By Terry Silvestrin, ARNP, MultiCare Health System
Peri- and post-menopausal women don’t often complain about poor sleep, said menopause specialist Terry Silvestrin, ARNP.
“They don’t complain because they’ve come to expect it,” she said.
But that’s just the kind of stoic resignation Silvestrin says puts women’s health and well-being at risk.
“Sleep disruption can be one of the most disturbing symptoms of menopause,” Silvestrin said.
Women suffering from disrupted sleep find it more difficult to focus at work or at home.
“It gets to be a vicious cycle,” she said. “As it keeps going, it affects your work, your personal relationships, your sexuality. It can affect moods and it can become a safety factor when women are driving while very groggy in the morning.”
So what’s a woman to do? It starts with identifying the factors contributing to sleep disruption. One of the classic menopausal symptoms that affects sleep is the “hot flash” or night sweats.
“You can’t control a night sweat, but what you can do is change the environment to be more restful,” Silvestrin said. “Wear less to bed so you’re not going to get as overheated. Get a personal fan and direct it on you so it’s not disturbing your partner.”
If it’s safe, open a window, she advises. And when you do get hot, uncover your head and feet, even though those aren’t the only parts of your body that get overheated.
“If your head and feet are uncovered, you’re going to cool off the fastest,” Silvestrin said.
Cooling pillows and mattresses also help, but sometimes it’s not enough.
“I literally have women tell me, ‘I jump out of bed, fling the back door open and walk outside and I’m naked,’” she said.
If night sweats and temperature-related sleep disturbances are that persistent, Silvestrin suggests considering hormone replacement therapy. And if you’re skeptical, she urges women to talk to their doctors and learn more about hormone replacement before dismissing it out of hand.
“Menopausal hormone therapy can play a real relieving role,” she said. “You don’t have to be scared of hormone therapy anymore.”
Absent specific risk factors, hormone replacement can be an effective tool for many women, at least for a time.
“You may need it now, you may not need it in a year,” she said. “Nothing is forever.”
Aside from temperature spikes, the menopausal years also seem to see an increase in general anxiety for women, who are often still caring for children in the home while also facing the responsibility of their own aging parents and increased work responsibilities.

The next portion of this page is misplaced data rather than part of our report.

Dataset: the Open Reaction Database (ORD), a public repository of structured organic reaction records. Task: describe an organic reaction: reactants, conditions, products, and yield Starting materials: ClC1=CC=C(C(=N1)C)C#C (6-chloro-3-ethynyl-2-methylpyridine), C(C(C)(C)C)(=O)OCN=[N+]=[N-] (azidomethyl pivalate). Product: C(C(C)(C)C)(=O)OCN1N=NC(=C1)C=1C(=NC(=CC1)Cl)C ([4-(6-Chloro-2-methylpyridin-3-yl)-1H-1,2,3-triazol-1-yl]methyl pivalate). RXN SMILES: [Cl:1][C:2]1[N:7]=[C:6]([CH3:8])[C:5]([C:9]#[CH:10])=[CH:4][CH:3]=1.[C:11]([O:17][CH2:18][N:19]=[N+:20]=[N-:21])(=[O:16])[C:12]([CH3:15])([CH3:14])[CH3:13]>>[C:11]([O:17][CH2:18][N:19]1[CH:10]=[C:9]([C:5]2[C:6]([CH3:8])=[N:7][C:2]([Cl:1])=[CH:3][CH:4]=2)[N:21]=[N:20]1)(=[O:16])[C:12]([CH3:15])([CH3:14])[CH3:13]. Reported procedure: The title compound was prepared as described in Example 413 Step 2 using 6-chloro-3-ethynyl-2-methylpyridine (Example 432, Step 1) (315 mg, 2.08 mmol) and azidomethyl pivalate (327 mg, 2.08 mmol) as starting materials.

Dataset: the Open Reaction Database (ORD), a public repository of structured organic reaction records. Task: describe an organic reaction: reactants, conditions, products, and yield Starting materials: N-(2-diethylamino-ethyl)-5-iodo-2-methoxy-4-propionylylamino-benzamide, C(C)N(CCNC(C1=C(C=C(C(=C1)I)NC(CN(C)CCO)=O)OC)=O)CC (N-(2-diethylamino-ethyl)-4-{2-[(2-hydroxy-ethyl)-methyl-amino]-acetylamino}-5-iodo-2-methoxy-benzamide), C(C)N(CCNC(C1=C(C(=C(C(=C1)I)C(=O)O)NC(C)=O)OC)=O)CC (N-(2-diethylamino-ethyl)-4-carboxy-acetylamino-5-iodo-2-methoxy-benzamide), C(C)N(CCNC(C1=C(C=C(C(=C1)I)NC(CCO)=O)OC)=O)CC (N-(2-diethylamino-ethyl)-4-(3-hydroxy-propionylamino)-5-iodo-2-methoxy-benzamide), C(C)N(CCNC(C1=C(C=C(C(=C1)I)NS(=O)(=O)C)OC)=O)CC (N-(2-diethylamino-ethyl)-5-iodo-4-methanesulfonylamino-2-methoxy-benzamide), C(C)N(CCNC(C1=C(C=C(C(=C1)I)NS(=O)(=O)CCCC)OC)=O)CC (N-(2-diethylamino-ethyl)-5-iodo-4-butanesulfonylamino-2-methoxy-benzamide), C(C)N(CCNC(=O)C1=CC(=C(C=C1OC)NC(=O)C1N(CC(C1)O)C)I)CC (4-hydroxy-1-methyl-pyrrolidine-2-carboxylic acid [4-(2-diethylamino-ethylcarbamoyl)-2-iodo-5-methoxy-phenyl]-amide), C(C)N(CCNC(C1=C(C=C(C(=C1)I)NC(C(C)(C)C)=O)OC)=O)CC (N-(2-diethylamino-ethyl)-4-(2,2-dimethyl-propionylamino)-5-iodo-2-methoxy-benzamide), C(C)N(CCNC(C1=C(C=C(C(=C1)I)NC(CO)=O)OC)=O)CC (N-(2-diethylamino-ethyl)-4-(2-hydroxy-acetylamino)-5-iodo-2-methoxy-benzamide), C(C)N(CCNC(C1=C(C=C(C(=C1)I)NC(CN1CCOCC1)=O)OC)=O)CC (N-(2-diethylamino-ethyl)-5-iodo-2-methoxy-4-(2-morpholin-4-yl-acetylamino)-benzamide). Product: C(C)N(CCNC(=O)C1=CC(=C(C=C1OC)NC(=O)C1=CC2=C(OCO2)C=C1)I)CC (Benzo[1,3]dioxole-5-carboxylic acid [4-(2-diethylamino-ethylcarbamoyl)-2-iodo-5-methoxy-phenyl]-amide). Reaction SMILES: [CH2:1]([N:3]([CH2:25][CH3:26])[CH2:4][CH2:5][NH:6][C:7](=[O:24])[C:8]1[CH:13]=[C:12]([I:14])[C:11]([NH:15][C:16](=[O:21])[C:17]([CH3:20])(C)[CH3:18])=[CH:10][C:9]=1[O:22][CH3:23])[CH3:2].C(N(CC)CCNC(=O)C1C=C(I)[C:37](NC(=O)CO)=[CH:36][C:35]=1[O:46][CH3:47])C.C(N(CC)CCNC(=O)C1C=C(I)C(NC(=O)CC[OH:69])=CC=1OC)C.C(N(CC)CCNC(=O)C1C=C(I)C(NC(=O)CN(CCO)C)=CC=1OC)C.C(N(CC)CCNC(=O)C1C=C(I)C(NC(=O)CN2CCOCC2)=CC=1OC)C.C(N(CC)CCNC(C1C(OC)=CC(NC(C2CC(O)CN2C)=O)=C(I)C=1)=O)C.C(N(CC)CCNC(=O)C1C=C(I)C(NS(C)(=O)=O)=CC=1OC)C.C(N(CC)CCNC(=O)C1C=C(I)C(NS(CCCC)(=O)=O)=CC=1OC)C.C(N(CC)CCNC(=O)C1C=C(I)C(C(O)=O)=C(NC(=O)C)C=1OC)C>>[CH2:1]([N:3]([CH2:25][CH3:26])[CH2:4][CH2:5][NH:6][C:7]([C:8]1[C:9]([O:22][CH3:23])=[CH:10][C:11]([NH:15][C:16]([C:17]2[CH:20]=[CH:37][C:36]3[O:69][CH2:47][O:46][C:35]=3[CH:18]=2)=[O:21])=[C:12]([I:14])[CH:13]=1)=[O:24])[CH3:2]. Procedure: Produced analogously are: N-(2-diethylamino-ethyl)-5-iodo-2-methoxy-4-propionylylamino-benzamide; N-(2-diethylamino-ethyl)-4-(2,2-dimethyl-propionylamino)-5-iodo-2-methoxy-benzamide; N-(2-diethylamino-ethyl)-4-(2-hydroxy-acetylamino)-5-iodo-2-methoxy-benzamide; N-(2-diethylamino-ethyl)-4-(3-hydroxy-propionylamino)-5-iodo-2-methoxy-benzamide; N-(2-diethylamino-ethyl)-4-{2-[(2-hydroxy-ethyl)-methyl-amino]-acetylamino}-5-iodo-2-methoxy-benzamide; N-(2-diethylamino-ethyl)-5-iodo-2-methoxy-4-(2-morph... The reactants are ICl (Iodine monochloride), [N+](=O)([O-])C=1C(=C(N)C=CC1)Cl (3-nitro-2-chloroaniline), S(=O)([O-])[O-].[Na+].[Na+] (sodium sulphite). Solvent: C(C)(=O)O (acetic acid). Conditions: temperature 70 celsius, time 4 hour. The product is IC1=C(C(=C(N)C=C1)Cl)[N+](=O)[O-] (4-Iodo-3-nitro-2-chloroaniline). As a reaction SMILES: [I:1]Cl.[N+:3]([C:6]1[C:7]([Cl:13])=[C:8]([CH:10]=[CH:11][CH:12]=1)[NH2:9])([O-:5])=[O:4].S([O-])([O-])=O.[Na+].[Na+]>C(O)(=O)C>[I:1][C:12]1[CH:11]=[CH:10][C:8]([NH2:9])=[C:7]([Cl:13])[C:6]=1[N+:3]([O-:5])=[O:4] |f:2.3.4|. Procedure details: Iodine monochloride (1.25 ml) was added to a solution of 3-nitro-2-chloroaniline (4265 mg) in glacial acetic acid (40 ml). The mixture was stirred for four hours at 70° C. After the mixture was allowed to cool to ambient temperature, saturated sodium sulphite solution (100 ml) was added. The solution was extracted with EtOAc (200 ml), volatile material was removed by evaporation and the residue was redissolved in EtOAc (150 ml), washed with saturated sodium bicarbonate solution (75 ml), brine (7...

“What women are doing far too often is simply too much,” Silvestrin said. “There’s an inability of the mind to shut off.”
Silvestrin recommends keeping a set sleep schedule, turning of electronics at least an hour before bedtime and making sure alarm clocks aren’t easily viewed. Seeing the minutes tick by can making sleep even more elusive. Drink plenty of water and avoid caffeinated beverages after dinner. And definitely don’t have that heavy discussion with your spouse just before bedtime.
Over-the-counter medication can help, too, Silvestrin said. Melatonin is an herbal sleep aid that helps some women. Benadryl can also help, but you have to take it well before bedtime or you’ll wake up groggy. Silvestrin said these medications aren’t habit forming.
For those with the most serious sleep problems, prescription sleep aids are available, but should be used only once or twice a week, Silvestrin advises. She also advises taking them only when you have an especially important event the next day, and acknowledges that it’s easy to fall into a habit of using them nightly.
“They have dependent, addictive potential,” she said. “If you’re not sleeping, you’re not thinking well and you’re also not safe.”
For some women with anxiety, panic attacks or OCD symptoms, antidepressants can provide the sleep relief they need. The key is talking frankly and honestly with your health care provider, Silvestrin said.
Finally, Silvestrin says more women should probably get sleep study referrals for sleep issues during menopause, to determine if there are other issues at play.
“We can find out if other factors affecting sleep beyond menopause disruptions are hindering a good night’s rest, such as lack of oxygen,” she said.
Regardless of what’s keeping you up at night, Silvestrin says you don’t need to suffer in groggy silence.
“Quality of life is the bottom line, from my perspective,” she said.
Terry Silvestrin, ARNP, is a nurse practitioner and certified menopause clinician with MultiCare Health System, a not-for-profit health care organization with more than 18,000 employees, providers and volunteers.